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Abstract: Artificial intelligence (AI) systems too complex for predefined environment models and actions will need to learn environment models and to choose actions that optimize some criteria. Several authors have described mechanisms by which such complex systems may behave in ways not intended in their designs. This paper describes ways to avoid such unintended behavior. For hypothesized powerful AI systems that may pose a threat to humans, this paper proposes a twostage agent architecture that avoids some known types of unintended behavior. For the first stage of the architecture this paper shows that the most probable finite stochastic program to model a finite history is finitely computable, and that there is an agent that makes such a computation without any unintended instrumental actions.
Feature reinforcement learning in practice
 In Proc. 9th European Workshop on Reinforcement Learning (EWRL9), volume 7188 of LNAI
, 2011
"... Abstract. Following a recent surge in using historybased methods for resolving perceptual aliasing in reinforcement learning, we introduce an algorithm based on the feature reinforcement learning framework called ΦMDP [12]. To create a practical algorithm we devise a stochastic search procedure for ..."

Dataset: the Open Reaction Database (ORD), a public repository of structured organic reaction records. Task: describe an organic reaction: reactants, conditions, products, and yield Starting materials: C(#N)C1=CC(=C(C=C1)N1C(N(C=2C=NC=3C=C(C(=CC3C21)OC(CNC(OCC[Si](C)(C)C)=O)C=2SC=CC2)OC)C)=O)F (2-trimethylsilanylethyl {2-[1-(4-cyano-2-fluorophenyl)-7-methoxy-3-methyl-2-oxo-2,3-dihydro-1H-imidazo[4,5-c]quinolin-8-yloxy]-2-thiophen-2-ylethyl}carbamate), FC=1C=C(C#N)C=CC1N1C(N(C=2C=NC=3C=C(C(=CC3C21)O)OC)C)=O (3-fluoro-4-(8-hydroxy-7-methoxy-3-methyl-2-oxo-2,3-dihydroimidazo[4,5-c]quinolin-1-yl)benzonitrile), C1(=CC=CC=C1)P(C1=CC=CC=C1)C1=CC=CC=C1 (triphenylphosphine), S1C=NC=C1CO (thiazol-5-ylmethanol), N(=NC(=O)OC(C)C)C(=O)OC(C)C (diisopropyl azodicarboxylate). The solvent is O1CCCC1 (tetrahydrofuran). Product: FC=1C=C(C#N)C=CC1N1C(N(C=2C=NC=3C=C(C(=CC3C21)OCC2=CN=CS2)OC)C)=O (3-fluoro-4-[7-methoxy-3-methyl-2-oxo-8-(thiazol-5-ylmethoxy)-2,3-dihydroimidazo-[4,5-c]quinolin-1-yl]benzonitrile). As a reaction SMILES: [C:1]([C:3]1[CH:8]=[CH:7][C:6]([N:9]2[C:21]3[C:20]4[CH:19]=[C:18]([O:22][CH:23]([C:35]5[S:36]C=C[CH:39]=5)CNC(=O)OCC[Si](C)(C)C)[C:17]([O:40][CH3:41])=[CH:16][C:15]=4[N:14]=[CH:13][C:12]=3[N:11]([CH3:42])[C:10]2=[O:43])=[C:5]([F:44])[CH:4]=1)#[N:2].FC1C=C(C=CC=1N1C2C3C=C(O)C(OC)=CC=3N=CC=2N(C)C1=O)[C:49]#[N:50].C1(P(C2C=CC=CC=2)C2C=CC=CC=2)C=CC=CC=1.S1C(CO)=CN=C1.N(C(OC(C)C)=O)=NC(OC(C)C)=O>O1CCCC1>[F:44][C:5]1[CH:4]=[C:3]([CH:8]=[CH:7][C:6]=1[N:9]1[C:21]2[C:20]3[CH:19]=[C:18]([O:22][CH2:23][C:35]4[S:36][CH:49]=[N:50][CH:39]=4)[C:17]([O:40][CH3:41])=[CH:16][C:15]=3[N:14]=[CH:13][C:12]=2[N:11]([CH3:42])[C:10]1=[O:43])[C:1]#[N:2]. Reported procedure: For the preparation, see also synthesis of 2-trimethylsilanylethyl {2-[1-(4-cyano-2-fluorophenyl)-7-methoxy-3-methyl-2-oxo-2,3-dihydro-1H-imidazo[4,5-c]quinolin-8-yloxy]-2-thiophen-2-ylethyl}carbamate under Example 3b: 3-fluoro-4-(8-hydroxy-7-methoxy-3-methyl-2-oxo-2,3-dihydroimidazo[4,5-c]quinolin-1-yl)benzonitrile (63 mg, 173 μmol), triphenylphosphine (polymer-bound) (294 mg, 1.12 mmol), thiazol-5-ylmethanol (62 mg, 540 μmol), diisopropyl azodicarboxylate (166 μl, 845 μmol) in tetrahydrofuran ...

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Abstract. Following a recent surge in using historybased methods for resolving perceptual aliasing in reinforcement learning, we introduce an algorithm based on the feature reinforcement learning framework called ΦMDP [12]. To create a practical algorithm we devise a stochastic search procedure for a class of context trees based on parallel tempering and a specialized proposal distribution. We provide the first empirical evaluation for ΦMDP. Our proposed algorithm achieves superior performance to the classical Utree algorithm [18] and the recent activeLZ algorithm [6], and is competitive with MCAIXICTW [26] that maintains a bayesian mixture over all context trees up to a chosen depth. We are encouraged by our ability to compete with this sophisticated method using an algorithm that simply picks one single model, and uses Qlearning on the corresponding MDP. Our ΦMDP algorithm is much simpler, yet consumes less time and memory. These results show promise for our future work on attacking more complex and larger problems. 1
Adaptive Bandits: Towards the best historydependent strategy
"... We consider multiarmed bandit games with possibly adaptive opponents. We introduce models Θ of constraints based on equivalence classes on the common history (information shared by the player and the opponent) which define two learning scenarios: (1) The opponent is constrained, i.e. he provides re ..."